Animal ID bills rustled up

Lawmakers last week introduced bills to create a national animal identification program that would require livestock producers' participation. Both bills would allow only limited release of information collected under the program.

Meanwhile, a government and industry group that is working on standards for a national animal identification plan said today that the legislation is a bit premature.

The House bill (H.R. 3787) authorizes $175 million for a program that would ask farmers to attach identification tags to their animals so that each could be traced back to its original farm if later testing revealed disease.

A separate proposal in the Senate (S. 2070) authorizes the Agriculture Department secretary to set a plan in motion and earmarks $50 million for it this year. Sen. Chuck Hagel (R-Neb.) introduced that bill Feb. 12.

The Senate's proposal requires that a mandatory system be in place within 60 days after the law is enacted, and the House has a 90-day requirement. Congress has felt pressure to offer such legislation since the livestock industry discovered mad cow disease in the United States last December.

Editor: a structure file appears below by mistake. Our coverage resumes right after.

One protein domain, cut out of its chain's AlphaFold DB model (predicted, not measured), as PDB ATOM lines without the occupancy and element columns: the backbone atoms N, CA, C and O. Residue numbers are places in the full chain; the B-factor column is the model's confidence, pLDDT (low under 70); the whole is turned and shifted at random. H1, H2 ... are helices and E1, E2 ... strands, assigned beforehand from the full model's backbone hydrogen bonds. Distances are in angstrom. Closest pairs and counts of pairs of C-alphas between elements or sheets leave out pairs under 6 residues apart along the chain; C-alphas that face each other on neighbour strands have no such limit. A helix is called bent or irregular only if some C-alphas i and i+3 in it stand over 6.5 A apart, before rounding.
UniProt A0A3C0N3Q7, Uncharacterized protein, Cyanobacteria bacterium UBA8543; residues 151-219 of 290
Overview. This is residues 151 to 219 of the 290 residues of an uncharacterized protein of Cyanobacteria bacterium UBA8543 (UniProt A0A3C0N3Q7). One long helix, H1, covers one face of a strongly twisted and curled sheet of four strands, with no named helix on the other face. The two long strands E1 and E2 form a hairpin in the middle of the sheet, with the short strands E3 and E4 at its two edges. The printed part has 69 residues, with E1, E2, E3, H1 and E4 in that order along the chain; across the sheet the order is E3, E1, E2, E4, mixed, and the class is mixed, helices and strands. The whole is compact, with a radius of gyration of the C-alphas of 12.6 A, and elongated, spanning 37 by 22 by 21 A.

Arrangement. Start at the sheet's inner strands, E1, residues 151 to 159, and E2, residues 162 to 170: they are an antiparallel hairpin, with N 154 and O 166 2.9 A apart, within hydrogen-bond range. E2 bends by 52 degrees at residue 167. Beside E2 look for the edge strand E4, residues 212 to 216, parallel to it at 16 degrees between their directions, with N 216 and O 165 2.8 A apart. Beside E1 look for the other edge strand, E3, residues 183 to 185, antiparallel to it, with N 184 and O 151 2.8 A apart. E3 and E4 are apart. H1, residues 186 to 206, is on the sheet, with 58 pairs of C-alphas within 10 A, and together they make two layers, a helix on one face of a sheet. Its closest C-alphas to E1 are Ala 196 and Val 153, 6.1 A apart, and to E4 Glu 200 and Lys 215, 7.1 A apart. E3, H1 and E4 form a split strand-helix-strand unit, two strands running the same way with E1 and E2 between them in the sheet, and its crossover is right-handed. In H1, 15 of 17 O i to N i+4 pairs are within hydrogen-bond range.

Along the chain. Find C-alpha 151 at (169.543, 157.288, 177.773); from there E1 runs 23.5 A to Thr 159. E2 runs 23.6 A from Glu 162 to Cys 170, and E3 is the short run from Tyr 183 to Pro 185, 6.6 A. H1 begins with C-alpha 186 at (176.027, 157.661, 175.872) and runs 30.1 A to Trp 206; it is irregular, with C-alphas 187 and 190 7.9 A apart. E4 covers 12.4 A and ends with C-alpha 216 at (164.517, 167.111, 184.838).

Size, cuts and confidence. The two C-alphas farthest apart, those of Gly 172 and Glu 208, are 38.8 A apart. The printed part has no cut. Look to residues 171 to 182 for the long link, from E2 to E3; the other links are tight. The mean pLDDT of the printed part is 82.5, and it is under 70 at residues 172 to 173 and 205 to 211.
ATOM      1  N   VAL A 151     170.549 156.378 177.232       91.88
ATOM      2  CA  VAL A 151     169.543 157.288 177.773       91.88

Support from the livestock industry for the proposed bills could be achieved by exempting information collected under the program from public disclosure through the Freedom of Information Act or by public officials except when authorized by Agriculture's secretary. One livestock industry representative told Federal Computer Week that producers do not want to disclose to the general public all locations in the country where animals are produced.

Rep. Collin Peterson (D-Minn.) introduced the House bill. In the Senate, Sens. Patrick Leahy (D-Vt.) and Arlen Specter (R-Pa.) proposed similar legislation (S. 2008) last month.

More than 18 months before the mad cow disease scare, the Agriculture's Animal and Plant Health Inspection Service began working with livestock industry officials on standards for an animal identification plan.

Scott Stuart, co-chairman of the communication subcommittee for the National Identification Development Team, said the legislation may over-promise what is possible with any of the commercial tracking systems available on the market. "There's a lot of work that needs to be done just to identify and agree on the basic standards that would need to be in place to make any kind of a plan workable," Stuart said.

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